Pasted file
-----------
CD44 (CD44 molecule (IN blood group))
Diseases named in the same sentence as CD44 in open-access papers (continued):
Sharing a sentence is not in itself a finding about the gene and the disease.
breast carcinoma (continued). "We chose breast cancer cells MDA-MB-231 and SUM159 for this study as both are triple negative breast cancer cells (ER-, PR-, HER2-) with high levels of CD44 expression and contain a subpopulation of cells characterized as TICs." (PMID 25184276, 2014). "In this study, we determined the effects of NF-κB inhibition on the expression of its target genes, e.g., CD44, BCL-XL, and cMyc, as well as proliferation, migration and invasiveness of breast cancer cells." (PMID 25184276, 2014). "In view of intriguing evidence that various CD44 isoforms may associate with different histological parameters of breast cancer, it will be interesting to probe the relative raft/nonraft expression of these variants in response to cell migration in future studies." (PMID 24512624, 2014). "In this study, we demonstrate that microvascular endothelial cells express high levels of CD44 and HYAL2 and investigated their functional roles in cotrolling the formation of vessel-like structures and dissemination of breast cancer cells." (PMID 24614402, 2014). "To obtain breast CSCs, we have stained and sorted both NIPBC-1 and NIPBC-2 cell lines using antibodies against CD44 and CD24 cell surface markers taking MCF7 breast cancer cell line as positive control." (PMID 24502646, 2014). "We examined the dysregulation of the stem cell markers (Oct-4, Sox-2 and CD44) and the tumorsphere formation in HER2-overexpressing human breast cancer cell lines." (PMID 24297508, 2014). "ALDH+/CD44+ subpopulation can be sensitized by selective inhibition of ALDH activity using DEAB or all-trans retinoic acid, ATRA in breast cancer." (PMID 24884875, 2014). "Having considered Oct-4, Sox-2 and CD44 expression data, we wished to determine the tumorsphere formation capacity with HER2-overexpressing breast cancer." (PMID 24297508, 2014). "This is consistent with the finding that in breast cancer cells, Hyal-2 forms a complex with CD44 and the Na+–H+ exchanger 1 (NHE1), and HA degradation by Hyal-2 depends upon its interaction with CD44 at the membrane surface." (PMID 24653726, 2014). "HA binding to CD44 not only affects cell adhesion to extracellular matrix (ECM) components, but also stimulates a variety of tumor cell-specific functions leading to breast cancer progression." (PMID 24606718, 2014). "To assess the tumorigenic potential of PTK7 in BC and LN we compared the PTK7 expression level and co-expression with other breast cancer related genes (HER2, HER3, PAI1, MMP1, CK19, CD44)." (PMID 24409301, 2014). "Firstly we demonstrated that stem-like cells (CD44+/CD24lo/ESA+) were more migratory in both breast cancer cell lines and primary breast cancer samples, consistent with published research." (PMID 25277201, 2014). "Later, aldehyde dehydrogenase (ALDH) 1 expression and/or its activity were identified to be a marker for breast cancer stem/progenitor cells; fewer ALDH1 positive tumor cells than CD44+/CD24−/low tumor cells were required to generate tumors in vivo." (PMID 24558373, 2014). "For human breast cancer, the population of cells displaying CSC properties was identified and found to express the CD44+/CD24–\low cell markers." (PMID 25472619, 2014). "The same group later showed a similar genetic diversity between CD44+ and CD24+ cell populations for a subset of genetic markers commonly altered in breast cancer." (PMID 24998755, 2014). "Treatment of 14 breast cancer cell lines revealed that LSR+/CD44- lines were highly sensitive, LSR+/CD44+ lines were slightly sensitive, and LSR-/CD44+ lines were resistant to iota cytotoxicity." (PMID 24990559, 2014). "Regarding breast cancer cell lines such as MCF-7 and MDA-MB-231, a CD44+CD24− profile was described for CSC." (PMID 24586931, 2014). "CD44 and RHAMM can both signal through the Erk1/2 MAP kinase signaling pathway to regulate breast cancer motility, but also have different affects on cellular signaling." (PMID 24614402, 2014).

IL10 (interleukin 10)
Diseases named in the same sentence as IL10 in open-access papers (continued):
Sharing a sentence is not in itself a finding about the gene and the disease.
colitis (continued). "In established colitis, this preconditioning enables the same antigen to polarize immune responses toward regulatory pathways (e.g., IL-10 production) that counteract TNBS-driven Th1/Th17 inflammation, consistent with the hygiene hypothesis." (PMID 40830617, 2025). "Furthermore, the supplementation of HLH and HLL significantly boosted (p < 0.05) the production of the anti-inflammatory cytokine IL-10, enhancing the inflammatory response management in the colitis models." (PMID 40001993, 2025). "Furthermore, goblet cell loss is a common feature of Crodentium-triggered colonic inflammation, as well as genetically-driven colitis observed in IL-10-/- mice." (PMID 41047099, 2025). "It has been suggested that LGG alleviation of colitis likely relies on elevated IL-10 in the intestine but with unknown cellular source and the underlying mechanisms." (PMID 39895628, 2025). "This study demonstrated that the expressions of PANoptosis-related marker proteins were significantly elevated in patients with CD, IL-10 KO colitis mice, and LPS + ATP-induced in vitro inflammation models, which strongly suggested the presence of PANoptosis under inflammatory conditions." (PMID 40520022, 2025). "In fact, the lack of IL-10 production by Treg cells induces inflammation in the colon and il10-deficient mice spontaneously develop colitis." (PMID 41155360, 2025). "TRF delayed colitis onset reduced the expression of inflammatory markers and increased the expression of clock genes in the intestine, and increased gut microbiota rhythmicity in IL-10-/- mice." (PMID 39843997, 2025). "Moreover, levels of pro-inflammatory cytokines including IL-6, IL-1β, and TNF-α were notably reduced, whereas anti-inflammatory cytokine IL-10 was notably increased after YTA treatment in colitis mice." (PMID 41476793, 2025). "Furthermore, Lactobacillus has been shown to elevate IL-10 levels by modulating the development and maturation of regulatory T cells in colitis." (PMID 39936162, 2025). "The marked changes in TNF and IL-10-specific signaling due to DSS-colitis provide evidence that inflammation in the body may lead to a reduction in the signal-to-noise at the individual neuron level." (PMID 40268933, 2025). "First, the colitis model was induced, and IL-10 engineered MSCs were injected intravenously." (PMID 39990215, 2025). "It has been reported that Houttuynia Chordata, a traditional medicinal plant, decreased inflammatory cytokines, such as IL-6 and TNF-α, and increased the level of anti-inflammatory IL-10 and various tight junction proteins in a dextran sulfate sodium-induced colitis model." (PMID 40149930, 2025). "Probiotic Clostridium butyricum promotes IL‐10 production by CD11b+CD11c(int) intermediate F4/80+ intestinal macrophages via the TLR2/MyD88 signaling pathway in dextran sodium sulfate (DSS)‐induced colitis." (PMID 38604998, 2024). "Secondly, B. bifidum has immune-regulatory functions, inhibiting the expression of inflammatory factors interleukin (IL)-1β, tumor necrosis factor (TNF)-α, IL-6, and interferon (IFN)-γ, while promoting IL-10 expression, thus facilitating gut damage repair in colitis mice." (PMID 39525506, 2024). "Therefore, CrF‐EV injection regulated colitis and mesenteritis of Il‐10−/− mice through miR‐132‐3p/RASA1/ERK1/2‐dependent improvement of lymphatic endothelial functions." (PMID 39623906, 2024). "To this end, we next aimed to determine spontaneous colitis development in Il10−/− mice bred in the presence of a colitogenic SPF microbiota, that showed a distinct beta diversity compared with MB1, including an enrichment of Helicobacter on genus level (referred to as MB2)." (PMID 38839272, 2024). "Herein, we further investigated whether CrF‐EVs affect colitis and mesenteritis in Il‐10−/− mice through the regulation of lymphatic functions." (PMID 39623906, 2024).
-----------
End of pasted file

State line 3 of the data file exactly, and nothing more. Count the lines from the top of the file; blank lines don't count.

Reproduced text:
Sharing a sentence is not in itself a finding about the gene and the disease.